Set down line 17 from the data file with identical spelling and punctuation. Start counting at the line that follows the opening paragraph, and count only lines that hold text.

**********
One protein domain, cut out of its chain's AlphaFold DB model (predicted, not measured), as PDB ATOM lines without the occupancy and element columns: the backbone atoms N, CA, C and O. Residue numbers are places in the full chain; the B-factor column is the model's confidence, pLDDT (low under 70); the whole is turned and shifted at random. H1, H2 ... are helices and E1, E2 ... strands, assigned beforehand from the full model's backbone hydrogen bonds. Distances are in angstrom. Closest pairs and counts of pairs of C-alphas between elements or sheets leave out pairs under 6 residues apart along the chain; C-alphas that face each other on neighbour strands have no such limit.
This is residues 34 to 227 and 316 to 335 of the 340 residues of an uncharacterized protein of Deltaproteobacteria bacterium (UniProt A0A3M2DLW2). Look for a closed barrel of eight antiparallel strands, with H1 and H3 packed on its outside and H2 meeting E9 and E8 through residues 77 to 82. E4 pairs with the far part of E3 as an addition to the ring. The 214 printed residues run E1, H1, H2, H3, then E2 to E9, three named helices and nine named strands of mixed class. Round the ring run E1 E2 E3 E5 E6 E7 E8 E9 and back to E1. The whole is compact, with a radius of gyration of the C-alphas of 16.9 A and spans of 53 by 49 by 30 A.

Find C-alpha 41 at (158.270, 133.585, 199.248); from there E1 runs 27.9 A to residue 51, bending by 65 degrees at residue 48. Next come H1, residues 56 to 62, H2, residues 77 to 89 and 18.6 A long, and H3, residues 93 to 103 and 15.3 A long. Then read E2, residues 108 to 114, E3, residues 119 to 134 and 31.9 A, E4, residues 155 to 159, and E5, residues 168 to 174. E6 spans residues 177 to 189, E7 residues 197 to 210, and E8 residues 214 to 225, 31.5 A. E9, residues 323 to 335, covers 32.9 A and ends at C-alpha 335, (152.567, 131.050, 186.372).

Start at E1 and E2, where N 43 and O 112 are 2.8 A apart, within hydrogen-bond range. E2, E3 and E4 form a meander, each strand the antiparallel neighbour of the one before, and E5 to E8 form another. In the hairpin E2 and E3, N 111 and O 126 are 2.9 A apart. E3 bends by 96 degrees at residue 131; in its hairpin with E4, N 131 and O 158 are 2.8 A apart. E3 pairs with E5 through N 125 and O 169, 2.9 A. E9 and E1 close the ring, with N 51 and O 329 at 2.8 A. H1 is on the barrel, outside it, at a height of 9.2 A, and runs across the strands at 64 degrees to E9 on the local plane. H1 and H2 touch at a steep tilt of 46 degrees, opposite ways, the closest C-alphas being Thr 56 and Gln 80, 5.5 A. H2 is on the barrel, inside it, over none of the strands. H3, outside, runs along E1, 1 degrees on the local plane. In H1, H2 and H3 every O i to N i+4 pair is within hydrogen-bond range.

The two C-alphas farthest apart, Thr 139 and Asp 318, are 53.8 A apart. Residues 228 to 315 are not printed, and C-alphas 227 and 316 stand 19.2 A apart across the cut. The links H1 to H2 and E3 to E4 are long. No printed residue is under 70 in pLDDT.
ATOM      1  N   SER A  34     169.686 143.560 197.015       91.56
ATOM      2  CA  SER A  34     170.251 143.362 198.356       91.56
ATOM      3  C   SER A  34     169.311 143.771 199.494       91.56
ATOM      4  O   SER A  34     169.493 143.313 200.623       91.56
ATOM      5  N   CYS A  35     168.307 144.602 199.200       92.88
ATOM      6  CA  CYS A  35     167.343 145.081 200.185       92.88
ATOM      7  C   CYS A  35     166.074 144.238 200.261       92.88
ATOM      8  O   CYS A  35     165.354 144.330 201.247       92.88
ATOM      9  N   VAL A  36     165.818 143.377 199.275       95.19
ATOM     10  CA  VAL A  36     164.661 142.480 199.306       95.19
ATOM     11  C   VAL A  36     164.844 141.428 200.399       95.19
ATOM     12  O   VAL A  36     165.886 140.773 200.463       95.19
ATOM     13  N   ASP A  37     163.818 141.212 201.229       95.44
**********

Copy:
ATOM     13  N   ASP A  37     163.818 141.212 201.229       95.44